It depends: if I just need the best general purpose rifle I can make within reason, the good old 7.62×39 is really hard to argue with. If I need more power or range, I’d go with the 7.62x54r, though the 8×57 has its attractions. If money does not matter much, the 6.5×55 is my choice. I love that round! If money is no object, I’d make my own wildcat by necking the 7.62×39 down to 6.5mm.

    I do like the mention of 7.62×45 an .35 Rem, they are very good rounds.

  • William Barnett-Lewis

    Additional thought:

    FJ42 bullpup, move the mag well underneath, semi-auto only, chambered in 7mm-08… ;)

  • bbmg

    No mention of the Russian 9 x 39 mm intermediate round :)

  • Earl Liew

    1. 7.62mm x 39

    2. 7.62mm x 51 NATO / .308 Winchester

    3. 7.62mm x 54R

    I based my choices on the overall balance of criteria that usually pertain to the selection of a military battlefield cartridge — ballistic performance, reliability under adverse battlefield conditions, accuracy, recoil ( acceleration and torque ), availability of different ammunition types ( different bullet weights, ball, tracer, incendiary, AP, AP-T, API-T, etc. ), commonality with other available weapons, man-portability ( bulk and weight issues ), cost-effectiveness and pricing.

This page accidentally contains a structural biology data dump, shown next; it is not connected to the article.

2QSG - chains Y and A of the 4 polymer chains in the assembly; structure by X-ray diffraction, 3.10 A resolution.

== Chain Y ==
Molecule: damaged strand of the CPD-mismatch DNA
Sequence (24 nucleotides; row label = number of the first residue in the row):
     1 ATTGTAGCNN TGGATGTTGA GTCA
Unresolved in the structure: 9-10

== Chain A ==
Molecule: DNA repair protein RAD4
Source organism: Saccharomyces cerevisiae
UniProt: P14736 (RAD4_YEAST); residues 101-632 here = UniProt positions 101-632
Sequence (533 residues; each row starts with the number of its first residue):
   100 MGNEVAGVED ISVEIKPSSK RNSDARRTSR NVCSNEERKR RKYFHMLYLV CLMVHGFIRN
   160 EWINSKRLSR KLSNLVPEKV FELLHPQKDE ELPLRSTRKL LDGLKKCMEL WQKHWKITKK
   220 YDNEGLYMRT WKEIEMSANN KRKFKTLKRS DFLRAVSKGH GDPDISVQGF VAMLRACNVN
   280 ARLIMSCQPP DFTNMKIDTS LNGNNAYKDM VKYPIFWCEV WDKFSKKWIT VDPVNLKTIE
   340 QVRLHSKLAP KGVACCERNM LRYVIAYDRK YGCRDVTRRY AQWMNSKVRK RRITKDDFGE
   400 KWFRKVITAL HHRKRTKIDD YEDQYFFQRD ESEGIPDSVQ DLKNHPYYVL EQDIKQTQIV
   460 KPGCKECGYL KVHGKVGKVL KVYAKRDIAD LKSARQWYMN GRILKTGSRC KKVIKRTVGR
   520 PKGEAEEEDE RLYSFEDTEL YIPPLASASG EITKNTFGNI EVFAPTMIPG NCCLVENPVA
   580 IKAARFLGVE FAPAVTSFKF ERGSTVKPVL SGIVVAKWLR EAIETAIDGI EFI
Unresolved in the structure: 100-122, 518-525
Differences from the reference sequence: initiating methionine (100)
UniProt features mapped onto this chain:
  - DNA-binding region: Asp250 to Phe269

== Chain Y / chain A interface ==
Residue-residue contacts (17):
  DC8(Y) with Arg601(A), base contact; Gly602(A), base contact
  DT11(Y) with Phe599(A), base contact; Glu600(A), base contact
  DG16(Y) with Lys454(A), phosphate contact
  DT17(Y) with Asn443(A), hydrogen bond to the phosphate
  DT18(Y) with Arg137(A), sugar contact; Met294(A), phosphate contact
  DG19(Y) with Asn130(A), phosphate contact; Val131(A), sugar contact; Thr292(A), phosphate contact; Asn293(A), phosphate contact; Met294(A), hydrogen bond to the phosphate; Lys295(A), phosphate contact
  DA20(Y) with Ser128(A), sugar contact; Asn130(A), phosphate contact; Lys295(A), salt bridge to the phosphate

I must admit that I was very intrigued with Matt’s suggestions concerning the 7.62mm x 45 Czech and .300 Savage cartridges, though. The only problem with the former is relative scarcity, otherwise it would be a virtually ideal cartridge for the purpose in hand ; the latter has excellent ballistic performance, abundant availability on the civilian market and a proven track record in the field, but is somewhat expensive and more limited with regard to the range of ammunition types.

  • Nathaniel

    5.56×45 using Galil magazines or 5.45×39 using AK-74 magazines.

    Either of those cartridges (contrary to Internet Wisdom) will reach out about as far as you can see with iron sights, they are both lightweight, low recoil, and have widely available magazines.

    If you don’t care about ammunition availability, maybe do something like a 6mm Russian (.220 Russian necked up), but I honestly wouldn’t use anything larger caliber than that for general purpose use.

  • Nathaniel

    Unless you’re talking about using this for hunting (it doesn’t sound like it), in which case I’d suggest something you could reliably take whitetail at whatever the furthest range you think you’d ever see one is, maybe something like .243 Winchester.

  • Honestly, I always thought the both .243, and .270 Winchester would make great AR round. In military calibers. 6.5×55 Mauser in a handy, 20 round AR would be amazing. YMMV…

  • snmp